Amtrak stands to benefit from some of the railroad improvement  projects that recently won federal grant funding.

The Federal Railroad Administration said this week that it will award more than $56 million in grants, covering 18 projects in 16 states as part of the Consolidated Rail Infrastructure and Safety Improvements program.

In Florida, the installation of supplemental safety features at 48 grade crossings will benefit the Virgin Trains USA route between West Palm Beach and Miami.

Officials said the work is expected to cut the number of grade-crossing violations by keeping motorists and pedestrians from trespassing as trains approach.

Amtrak’s Lincoln Service trains and the Texas Eagle will see a trip time reduction of three minutes due to a reconfiguration of the Lenox Interlocking in Mitchell, Illinois, located 16 miles northeast of St. Louis.

The project is expected to provide operating flexibility at a junction of four rail lines used by six railroads operating 46 trains per day.

In St. Louis, funding was awarded to replace the Broadway Truss of the Terminal Railway Association of St. Louis’ MacArthur Bridge across the Mississippi River.

The bridge is more than 100 years old and serves as the nation’s second longest railroad bridge. The work will work will increase horizontal clearance of the bridge, which is used by Lincoln Service trains and the Texas Eagle.

In New York, replacement of timber bridge decks with ballast decks on three bridges on the Hudson Line in Dutchess and Columbia counties will eliminate current speed restrictions and allow for future 110-mph operation.

Twenty-six Amtrak trains per day use these bridges, including the Lake Shore Limited, Maple Leaf, Ethan Allen Express, Adirondack and Empire Service trains.

Work will be performed in Vermont to stablize slopes along an 80-mile section of the New England Central Railroad used by Amtrak’s Vermonter.

The project will lead to the elimination of slow orders that have resulted in 216 hours of annual passenger delays and 520 hours of freight delays as well as decreasing safety risks.

A second second platform, elevator towers, and an overhead pedestrian bridge will be built at the Milwaukee Airport Amtrak station, allowing passenger trains to use both tracks and ease congestion resulting from the current single-track configuration for passenger service.

The station is used by Hiawatha Service trains.

FRA Holds 1st of 6 PTC Seminars

February 9, 2019

The Federal Railroad Administration this week held its first “collaborative sessions” involving the 41 railroads responsible for implementing positive train control under federal law.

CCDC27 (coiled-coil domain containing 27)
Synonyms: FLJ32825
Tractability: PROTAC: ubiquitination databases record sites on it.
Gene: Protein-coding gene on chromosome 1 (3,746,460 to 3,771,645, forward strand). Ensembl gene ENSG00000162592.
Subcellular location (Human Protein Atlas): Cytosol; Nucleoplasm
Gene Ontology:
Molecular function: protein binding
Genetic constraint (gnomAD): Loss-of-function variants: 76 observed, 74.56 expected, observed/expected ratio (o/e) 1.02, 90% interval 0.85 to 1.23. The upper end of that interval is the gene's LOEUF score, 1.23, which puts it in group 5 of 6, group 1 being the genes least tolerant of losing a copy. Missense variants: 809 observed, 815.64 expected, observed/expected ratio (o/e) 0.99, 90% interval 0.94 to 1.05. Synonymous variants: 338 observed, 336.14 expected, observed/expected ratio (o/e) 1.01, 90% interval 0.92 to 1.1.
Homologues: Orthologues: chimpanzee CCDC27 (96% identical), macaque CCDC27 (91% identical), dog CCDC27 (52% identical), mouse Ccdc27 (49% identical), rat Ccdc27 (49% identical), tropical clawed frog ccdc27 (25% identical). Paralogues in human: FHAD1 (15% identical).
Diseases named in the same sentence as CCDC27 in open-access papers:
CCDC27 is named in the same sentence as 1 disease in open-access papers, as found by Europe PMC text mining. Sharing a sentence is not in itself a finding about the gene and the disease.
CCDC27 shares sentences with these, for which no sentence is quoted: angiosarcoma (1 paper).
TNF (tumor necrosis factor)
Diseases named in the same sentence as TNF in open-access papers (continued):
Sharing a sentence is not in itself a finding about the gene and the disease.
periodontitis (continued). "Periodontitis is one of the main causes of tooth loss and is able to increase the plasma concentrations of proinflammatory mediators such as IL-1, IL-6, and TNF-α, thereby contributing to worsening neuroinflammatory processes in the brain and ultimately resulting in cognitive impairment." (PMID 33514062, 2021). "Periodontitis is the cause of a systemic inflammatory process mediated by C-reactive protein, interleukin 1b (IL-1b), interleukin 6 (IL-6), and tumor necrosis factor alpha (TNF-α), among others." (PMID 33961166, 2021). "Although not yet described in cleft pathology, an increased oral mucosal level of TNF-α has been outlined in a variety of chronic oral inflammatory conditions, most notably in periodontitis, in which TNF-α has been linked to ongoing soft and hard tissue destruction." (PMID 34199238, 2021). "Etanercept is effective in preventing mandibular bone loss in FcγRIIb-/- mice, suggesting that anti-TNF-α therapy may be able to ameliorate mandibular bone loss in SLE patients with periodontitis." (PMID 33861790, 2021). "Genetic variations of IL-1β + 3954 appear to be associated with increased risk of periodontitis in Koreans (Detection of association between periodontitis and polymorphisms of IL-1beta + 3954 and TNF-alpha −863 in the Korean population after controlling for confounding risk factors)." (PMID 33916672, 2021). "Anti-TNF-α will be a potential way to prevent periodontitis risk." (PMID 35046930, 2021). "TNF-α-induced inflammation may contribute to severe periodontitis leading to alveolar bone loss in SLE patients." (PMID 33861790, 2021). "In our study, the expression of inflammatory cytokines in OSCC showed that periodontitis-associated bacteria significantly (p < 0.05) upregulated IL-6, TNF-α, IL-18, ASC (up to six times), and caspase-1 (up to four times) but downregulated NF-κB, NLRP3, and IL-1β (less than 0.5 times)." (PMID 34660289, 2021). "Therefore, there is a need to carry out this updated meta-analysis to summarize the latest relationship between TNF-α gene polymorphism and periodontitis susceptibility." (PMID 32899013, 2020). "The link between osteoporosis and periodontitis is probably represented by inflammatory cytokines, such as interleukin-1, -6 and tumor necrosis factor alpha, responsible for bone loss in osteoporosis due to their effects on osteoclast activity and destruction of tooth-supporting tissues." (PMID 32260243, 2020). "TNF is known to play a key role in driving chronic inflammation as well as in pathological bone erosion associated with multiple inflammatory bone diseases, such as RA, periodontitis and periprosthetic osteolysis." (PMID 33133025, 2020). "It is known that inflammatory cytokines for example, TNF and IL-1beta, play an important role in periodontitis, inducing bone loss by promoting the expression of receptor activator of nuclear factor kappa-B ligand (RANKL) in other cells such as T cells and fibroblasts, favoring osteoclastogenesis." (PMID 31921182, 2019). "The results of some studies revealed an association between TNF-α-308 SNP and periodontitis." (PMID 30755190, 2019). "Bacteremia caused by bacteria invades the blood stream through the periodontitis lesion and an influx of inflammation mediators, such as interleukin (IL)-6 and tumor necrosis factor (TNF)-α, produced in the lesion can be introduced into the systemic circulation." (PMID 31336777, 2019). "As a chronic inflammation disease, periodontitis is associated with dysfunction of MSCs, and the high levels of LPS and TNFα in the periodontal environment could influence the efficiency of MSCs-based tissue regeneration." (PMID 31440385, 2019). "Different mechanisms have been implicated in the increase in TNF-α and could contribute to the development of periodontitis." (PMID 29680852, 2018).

It was the first of six such planned session and focused on the steps that railroads must take by the end of 2020 in order to achieve a fully interoperable system.

FRA personnel also described the agency’s approach to certifying  PTC systems and provided an update on best practices and lessons learned from the various systems being tested or already in place.

They also took questions from railroad representatives on technical and regulatory matters.

Also speaking at the session was U.S. Transportation Secretary Elaine Chao.

“The sooner you get there [PTC implementation], the sooner our country will be able to realize all of the safety benefits of PTC,” she said. “I encourage you to head into these next two years with that goal — to obtain certification and achieve interoperability with your tenant railroads as soon as possible.”

Chao said DOT understands the PTC implementation challenges facing railroads and will do whatever it can to help them succeed, including funding through grant and loan programs.

“In addition, the FRA has taken steps to ensure it has the necessary human resources to respond to your needs and turn critical documents around in a timely fashion,” she said. “And the FRA will continue to collaborate with you in forums like these, and on an individual basis.”

UP Completes PTC Installation on Required Routes

February 7, 2019

Positive train control systems have been installed on all Union Pacific route miles that are required by law to have it.

In a news release, UP said this included passenger train routes.

The carrier said it is now seeking to ensure that PTC will be interoperable with other freight and passenger railroads operating on its tracks by the federal government’s deadline of Dec. 31, 2020.

UP said that in the last three months of 2018 it had trained 606 employees on PTC operations, bringing the total number of employees trained to 26,610, or 100 percent.

It also during that period of time increasing by 1,095 the number of PTC implemented PTC route miles, bringing the total number of route miles in PTC operations to 13,015 or 76 percent.

Four out of the five passenger-rail carriers are now operating PTC-equipped trains over UP lines.

With the Federal Railroad Administration’s conditional approval of its PTC safety plan in April 2017, UP now is running PTC operations on more than 13,000 miles in 21 states.

NTSB: No More PTC Delays

February 5, 2019

The National Transportation Safety Board said any further delays in stalling positive train control systems will continue to put passengers at risk of being involved in accidents caused by human errors.

NTSB members were critical of how federal officials have granted additional time to the railroad industry to install PTC.

“There should be no more extensions on PTC,” NTSB member Jennifer Homendy said at a event in which the board named PTC as one of its 10 most wanted reforms to improve transportation safety.

The list also includes measures designed to eliminate drunk and distracted driving.